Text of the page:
In old stem, trichomes are few, phloem tissue is wide and found on either side of the wide xylem band; pith is parenchymatous, wide and embedded with acicular crystals of calcium oxalate.

Leaf

TS of leaf passing through the midrib is broadly convex on the lower side and slightly grooved or flat on the upper side, a centrally located conjoint and collateral meristele associated with a parenchymatous pericycle layer on lower side, collenchymatous tissue underneath both the epidermis; dorsiventral lamina epidermis covered with thick cuticle, traversed with stomata, bears simple and glandular trichomes of the same type as found on stem, 1 to 2 layered palisade tissue occupying the major area of the section and spongy parenchyma.


  Phytochemical Studies Top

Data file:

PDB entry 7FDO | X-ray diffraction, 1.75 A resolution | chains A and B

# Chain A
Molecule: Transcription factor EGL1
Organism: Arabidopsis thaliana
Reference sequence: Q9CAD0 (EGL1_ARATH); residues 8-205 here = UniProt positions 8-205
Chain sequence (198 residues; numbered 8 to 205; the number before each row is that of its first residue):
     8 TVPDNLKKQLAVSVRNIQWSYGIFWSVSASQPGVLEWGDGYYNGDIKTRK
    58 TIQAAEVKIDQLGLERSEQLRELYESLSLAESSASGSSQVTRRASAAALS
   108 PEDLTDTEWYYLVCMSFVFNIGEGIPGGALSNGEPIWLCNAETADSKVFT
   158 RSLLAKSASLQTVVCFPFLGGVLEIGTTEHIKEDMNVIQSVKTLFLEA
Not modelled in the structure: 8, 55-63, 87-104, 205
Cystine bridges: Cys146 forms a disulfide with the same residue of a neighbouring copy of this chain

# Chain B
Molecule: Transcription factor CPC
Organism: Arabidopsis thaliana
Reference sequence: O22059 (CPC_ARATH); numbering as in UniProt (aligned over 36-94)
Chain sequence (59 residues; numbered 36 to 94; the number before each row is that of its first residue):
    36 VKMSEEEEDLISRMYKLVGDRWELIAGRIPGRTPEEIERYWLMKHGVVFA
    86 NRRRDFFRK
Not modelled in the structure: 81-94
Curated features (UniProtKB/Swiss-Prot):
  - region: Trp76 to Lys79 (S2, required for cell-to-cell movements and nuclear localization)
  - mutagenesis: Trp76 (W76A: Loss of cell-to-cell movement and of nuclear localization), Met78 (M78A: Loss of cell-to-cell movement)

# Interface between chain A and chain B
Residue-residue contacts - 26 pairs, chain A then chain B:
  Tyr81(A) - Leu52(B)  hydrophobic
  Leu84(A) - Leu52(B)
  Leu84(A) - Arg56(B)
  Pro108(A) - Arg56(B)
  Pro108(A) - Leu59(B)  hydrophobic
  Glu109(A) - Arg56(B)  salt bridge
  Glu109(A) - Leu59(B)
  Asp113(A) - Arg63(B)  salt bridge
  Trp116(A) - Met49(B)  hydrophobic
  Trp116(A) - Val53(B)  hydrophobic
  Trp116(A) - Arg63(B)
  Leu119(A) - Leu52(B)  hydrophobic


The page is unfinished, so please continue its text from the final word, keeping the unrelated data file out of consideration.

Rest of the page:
Preliminary chemical examination of L. aspera revealed presence of triterpenoids in entire plant. [8] Whole plant is reported to contain oleanolic acid, ursolic acid and 3-sitosterol. [9] Aerial parts are reported to contain nicotine, [10] sterols, [11] two new alkaloids (compound A m.p. 61-2, α-sitosterol and β-sitosterol) (m.p. 183-4 o ), reducing sugars (galactose), glucoside (230-1 o ), [12] diterpenes (leucasperones A and B, leucasperols A and B, isopimarane glycosides (leucasperosides A, B and C), together with other compounds like asperphenamate, maslinic acid, (-)-isololiolide, linifolioside, [13] nectandrin B, meso-dihydroguaiaretic acid, macelignan, acacetin, apigenin 7-O-[6′-O-(p-coumaroyl)-3-D-glucoside], chrysoeriol, apigenin, erythro-2-(4-allyl-2,6-dimethoxyphenoxy)-1-(4-hydroxy-3-methoxyphenyl)propan-1-ol, myristargenol B, and machilin C, (-)-chicanine, (7R,8R)- and (75,85)-licarin A. [14] Among the 25 compounds identified from the leaf volatiles, u-farnesene (26.4%), x-thujene (12.6%) and menthol (11.3%) were the major constituents. The flower is reported to contain 10 compounds; among them amyl propionate (15.2%) and isoamyl propionate (14.4%) were dominant. [15] Seed is reported to contain palmitic acid (6.25%), stearic acid (2.84%), oleic acid (42.07%), linoleic acid (48.11%), and linolenic acid (0.65%). The unsaponifiable fraction contained 3-sitosterol and ceryl alcohol. [16],[17] Shoot contained novel phenolic compounds (4-(24-hydroxy-1-oxo-5-n-propyltetracosanyl)-phenol), [18] aliphatic ketols (28-hydroxypentatriacontan-7-one, 7-hydroxydotriacontan-2-one), [19] long-chain compounds (1-hydroxytetratriacontan-4-one, 32-methyltetratriacontan-8-ol), [20] nonatriacontane, [18] 5-acetoxytriacontane, β-sitosterol[19] and dotriacontanol. [20] Leucolactone (I), isolated from the root of L. aspera have been characterized as 3, 3, 16c-dihydroxyoleanan-28-1,3-olide. [21]